CityPress - - News - ZINHLE MAPUMULO zinhle.mapumulo@city­press.co.za

They waited in an­tic­i­pa­tion for a “spe­cial guest”, as per the an­nounce­ment by the host, US am­bas­sador to South Africa Pa­trick Gas­pard. They had no idea that Oprah Win­frey was about to walk into the con­fer­ence room.

When the queen of TV talk shows en­tered from the back­stage area, they erupted in joy­ous screams. Their Mam’ Oprah, as they af­fec­tion­ately call her, walked into the con­fer­ence room at the Premier Ho­tel at OR Tambo In­ter­na­tional Air­port in Ekurhu­leni.

One would think Win­frey is used to joy­ous screams from fans and au­di­ences, but she was over­whelmed by the love that the young at­ten­dants show­ered her with. Al­most with a South African ac­cent, she said, “Tjo!”, re­act­ing to the 250 girls and young women who are sup­ported by Dreams – De­ter­mined, Re­silient, Em­pow­ered, Aids-free, Men­tored and Safe – a US ini­tia­tive that aims to re­duce new HIV in­fec­tions in ado­les­cents and young women in 10 sub-Sa­ha­ran African coun­tries, in­clud­ing South Africa.

In South Africa, the Dreams ini­tia­tive fo­cuses on pri­or­ity ar­eas – Gaut­eng and KwaZulu-Natal – as th­ese prov­inces have the high­est HIV in­fec­tion rate. In South Africa, ado­les­cent girls (aged 15 to 19) are eight times more likely to be in­fected with HIV than their male coun­ter­parts. Young women (20 to 24) are three times more likely to be in­fected than young men of the same age group.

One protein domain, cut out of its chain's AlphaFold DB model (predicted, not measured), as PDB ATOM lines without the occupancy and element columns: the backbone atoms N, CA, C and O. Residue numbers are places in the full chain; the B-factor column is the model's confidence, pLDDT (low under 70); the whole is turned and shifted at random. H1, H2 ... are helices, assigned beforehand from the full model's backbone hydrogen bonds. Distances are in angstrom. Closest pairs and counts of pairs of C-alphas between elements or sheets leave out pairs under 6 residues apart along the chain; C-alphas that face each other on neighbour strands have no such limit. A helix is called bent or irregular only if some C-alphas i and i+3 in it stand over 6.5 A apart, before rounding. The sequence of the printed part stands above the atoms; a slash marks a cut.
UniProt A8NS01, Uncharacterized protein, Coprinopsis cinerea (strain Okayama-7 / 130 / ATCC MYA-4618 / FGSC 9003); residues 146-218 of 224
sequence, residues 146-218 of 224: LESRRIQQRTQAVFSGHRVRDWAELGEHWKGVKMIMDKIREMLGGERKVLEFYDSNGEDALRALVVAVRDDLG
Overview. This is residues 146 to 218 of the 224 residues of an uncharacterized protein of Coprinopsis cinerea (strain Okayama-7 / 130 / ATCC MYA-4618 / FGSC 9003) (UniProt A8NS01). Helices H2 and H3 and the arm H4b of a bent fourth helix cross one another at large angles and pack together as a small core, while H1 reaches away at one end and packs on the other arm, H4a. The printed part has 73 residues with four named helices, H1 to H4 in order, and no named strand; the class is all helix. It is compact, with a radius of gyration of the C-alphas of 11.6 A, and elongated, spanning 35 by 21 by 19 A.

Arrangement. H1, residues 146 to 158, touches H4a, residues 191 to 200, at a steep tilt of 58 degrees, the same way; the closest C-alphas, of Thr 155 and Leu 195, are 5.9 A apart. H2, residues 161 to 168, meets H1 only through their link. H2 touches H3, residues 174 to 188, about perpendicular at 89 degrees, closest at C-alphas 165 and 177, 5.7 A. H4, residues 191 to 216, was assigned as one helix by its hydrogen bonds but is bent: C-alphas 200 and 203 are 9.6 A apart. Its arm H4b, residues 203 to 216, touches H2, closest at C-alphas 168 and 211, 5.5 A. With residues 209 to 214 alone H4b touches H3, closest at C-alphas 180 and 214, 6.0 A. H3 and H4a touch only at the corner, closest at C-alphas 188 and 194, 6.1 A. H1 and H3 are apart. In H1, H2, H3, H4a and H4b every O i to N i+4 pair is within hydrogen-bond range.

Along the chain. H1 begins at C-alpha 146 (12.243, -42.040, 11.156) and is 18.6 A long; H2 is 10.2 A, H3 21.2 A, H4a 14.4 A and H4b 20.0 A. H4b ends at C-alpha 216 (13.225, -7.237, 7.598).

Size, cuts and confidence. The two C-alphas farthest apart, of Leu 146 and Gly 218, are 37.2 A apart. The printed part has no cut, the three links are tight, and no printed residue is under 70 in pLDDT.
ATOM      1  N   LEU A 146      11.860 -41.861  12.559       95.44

Win­frey’s life story – from grow­ing up in an im­pov­er­ished Mis­sis­sippi town where she was raped at a young age, fall­ing preg­nant and los­ing the baby, to be­ing the queen of talk shows with her own TV net­work – in­spires young women to look be­yond their past and dif­fi­cult cir­cum­stances. Win­frey poured her heart out to the au­di­ence. She told them about her re­li­gious up­bring­ing, which she said was her pil­lar and strength, and how she climbed the lad­der of suc­cess. “I grew up in the church. My grand­mother led me to the sense of God and made me be­lieve there was a greater force than me. I grew up be­liev­ing that God was my fa­ther and Je­sus was my brother, which meant I could do any­thing in life.

“In life you can­not trust your­self only, there must be some higher force you trust in, be it God, the com­mu­nity or an or­gan­i­sa­tion, be­cause you can­not be suc­cess­ful on your own,” she told the girls, adding that their his­tory and past ex­pe­ri­ences – no mat­ter how un­for­tu­nate – should not de­fine their fu­ture. “What you do to­day and where you see your­self is what mat­ters.

“You need to know what kind of woman you want to be and where you want to be, not just in terms of pro­fes­sion, but in life. Life will lead you where you want to go ... Peo­ple pay at­ten­tion to peo­ple who ex­cel and excellence is a de­ter­rent for sex­ism,” Win­frey said.

The au­di­ence was given an op­por­tu­nity to ask ques­tions, many of which cen­tred on how to keep young girls mo­ti­vated and what they could learn from her suc­cess story.

Oprah Win­frey

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